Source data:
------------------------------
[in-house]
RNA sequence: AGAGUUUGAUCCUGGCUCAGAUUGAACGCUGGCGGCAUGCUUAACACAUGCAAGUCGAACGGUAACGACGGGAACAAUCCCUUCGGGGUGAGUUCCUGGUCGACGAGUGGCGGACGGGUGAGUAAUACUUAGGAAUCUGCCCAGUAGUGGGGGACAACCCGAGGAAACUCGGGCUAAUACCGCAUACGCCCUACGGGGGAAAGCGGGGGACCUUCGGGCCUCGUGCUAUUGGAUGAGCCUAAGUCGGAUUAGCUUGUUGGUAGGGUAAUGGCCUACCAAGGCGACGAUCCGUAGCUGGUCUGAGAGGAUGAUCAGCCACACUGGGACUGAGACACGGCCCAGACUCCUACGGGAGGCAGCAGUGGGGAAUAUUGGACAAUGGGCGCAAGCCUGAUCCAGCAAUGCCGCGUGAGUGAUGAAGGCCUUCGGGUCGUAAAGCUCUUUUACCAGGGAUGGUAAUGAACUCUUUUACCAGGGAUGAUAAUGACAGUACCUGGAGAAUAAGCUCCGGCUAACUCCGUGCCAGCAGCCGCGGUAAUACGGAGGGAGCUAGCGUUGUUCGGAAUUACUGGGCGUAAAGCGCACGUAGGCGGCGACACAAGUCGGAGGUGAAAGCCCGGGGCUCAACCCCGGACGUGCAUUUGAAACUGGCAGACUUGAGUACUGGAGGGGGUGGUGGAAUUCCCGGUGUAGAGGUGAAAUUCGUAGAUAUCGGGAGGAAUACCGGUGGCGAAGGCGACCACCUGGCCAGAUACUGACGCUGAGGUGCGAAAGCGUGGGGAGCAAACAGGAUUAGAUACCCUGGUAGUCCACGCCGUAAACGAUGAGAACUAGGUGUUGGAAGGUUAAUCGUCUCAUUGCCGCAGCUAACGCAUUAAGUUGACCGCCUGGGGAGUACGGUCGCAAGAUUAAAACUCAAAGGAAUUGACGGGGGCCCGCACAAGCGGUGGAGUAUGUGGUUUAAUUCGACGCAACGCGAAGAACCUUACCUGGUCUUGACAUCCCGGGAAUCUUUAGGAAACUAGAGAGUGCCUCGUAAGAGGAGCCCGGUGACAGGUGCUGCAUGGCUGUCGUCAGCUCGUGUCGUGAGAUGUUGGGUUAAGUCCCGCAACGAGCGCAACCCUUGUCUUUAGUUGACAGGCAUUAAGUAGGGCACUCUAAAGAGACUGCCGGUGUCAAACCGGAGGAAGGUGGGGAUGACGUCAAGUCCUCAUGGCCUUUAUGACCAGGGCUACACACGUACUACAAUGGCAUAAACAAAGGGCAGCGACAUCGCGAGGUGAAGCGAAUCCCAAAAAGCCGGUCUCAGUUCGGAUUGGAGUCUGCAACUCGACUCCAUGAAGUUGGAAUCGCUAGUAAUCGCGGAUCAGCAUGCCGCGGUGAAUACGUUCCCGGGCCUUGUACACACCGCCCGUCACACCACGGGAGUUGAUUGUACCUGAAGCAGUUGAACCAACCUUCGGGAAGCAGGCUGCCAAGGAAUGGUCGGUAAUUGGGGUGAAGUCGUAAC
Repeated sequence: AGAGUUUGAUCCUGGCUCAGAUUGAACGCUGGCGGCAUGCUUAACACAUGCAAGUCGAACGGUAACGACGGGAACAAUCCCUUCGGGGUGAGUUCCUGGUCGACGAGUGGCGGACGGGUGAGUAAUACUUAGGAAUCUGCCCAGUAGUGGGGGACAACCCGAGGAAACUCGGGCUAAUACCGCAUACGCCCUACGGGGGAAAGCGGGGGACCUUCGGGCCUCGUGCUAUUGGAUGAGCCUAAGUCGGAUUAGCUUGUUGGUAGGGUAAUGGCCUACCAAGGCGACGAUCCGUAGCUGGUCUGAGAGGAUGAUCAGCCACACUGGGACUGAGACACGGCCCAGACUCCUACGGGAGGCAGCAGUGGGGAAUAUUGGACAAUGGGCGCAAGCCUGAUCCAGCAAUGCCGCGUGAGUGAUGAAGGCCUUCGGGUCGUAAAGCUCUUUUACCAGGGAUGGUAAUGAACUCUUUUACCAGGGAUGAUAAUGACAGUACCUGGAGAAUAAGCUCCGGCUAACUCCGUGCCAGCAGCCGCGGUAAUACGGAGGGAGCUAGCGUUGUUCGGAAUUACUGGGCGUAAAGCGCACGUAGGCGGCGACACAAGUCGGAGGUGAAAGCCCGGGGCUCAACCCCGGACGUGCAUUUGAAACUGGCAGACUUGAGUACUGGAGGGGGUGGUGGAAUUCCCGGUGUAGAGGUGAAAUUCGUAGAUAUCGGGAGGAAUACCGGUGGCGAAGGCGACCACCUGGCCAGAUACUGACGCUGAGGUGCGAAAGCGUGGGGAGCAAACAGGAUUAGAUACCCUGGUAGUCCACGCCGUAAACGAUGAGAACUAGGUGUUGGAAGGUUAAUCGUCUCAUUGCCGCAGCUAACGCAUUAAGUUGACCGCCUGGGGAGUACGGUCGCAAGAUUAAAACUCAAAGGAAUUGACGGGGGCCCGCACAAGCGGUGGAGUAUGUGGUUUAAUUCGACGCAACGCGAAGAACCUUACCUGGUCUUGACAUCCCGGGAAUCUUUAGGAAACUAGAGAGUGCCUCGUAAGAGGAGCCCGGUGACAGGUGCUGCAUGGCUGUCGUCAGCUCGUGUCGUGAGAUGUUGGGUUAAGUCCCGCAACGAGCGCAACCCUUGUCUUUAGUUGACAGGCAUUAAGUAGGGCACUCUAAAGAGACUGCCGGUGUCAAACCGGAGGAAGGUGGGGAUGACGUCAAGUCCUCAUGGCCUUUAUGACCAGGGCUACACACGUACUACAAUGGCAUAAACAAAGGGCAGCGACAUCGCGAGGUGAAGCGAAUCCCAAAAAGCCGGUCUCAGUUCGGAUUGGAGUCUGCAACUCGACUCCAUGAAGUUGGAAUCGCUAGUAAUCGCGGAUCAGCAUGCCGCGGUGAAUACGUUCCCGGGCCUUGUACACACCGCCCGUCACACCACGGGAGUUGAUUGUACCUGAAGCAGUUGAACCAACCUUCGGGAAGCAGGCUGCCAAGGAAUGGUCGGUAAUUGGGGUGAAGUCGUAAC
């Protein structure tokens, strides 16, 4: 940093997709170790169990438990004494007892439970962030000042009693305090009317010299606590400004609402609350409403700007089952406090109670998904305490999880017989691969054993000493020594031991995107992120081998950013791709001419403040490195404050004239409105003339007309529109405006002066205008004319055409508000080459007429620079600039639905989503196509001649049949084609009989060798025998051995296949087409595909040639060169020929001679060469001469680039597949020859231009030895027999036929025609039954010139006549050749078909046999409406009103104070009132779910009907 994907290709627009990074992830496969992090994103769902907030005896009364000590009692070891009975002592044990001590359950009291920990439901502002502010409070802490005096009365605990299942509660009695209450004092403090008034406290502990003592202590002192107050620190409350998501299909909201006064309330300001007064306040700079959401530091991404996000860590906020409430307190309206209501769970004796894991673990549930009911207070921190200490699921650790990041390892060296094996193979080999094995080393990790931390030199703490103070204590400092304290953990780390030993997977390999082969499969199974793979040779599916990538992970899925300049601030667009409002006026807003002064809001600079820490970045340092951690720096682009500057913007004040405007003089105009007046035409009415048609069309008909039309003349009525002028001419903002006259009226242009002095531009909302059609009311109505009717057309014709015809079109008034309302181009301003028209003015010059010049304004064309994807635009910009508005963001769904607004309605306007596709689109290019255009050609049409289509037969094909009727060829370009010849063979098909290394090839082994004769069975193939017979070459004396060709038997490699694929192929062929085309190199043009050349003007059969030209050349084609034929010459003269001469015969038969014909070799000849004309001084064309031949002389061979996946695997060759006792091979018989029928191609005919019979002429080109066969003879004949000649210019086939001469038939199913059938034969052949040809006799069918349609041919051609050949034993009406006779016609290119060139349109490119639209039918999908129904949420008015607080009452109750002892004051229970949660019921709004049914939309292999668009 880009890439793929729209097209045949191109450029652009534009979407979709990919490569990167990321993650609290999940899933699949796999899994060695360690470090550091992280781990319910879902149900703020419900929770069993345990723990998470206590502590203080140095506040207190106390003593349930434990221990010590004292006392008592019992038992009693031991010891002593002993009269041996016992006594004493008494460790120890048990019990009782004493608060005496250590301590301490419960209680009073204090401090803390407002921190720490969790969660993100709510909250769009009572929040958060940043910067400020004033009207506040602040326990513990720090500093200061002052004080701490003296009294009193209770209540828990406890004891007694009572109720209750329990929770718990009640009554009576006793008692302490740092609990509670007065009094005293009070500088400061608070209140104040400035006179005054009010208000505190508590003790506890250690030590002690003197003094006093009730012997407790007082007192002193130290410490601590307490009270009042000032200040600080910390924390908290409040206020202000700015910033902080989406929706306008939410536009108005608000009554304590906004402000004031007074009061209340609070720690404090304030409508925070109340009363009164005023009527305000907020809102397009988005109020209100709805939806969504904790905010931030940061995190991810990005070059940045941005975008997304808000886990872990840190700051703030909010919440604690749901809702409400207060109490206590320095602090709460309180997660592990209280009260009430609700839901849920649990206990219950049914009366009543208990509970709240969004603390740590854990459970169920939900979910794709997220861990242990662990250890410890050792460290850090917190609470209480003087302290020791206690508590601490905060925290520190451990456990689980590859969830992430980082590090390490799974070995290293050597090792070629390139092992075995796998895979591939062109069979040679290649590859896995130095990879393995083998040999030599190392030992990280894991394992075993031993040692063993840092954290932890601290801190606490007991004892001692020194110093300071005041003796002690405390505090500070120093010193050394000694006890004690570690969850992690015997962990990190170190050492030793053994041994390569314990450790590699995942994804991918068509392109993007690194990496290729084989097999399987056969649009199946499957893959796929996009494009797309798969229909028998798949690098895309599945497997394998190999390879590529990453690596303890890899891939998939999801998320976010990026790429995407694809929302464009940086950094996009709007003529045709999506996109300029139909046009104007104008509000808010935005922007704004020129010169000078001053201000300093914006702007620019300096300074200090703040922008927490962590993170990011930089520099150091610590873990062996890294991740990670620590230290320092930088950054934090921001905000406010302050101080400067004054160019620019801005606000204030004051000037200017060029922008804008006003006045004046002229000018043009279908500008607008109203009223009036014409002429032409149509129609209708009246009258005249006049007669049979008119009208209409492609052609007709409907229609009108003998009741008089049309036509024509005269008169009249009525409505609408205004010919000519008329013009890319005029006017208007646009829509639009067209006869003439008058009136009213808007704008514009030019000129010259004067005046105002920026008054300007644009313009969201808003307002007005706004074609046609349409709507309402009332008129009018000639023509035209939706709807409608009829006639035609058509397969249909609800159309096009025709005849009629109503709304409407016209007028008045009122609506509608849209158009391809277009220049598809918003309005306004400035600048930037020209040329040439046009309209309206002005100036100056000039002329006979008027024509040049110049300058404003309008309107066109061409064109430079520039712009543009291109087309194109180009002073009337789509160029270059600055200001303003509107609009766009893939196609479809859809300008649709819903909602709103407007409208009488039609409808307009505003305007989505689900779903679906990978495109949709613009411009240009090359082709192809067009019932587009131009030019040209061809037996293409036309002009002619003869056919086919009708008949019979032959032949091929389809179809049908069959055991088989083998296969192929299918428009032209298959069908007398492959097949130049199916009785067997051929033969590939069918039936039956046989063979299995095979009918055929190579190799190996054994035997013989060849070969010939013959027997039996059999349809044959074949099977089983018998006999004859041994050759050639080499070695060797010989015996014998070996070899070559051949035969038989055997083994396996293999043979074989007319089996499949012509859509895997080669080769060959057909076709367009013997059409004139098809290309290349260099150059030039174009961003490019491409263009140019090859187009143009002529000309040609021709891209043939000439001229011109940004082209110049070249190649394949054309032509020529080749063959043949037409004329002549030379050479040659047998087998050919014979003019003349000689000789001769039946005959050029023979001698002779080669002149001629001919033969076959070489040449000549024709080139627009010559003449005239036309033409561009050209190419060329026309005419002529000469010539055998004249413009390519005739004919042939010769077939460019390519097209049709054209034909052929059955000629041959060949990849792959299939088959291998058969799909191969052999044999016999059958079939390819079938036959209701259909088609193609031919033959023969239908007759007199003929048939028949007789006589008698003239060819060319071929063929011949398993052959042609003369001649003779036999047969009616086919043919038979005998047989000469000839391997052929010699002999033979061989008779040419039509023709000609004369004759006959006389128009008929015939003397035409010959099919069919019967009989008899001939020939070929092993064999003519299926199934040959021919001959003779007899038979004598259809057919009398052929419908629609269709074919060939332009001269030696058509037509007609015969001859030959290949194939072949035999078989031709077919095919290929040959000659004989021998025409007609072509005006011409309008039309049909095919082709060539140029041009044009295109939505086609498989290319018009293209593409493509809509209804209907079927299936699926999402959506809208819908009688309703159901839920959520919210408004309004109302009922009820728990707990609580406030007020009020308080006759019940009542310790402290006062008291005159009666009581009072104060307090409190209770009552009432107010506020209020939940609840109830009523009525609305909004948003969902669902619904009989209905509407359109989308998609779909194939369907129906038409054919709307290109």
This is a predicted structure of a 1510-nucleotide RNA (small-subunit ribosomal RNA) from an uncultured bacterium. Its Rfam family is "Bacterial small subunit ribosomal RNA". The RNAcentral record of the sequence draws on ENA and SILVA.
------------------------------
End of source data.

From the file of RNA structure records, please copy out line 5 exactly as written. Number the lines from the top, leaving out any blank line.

This is a predicted structure of a 1510-nucleotide RNA (small-subunit ribosomal RNA) from an uncultured bacterium. Its Rfam family is "Bacterial small subunit ribosomal RNA". The RNAcentral record of the sequence draws on ENA and SILVA.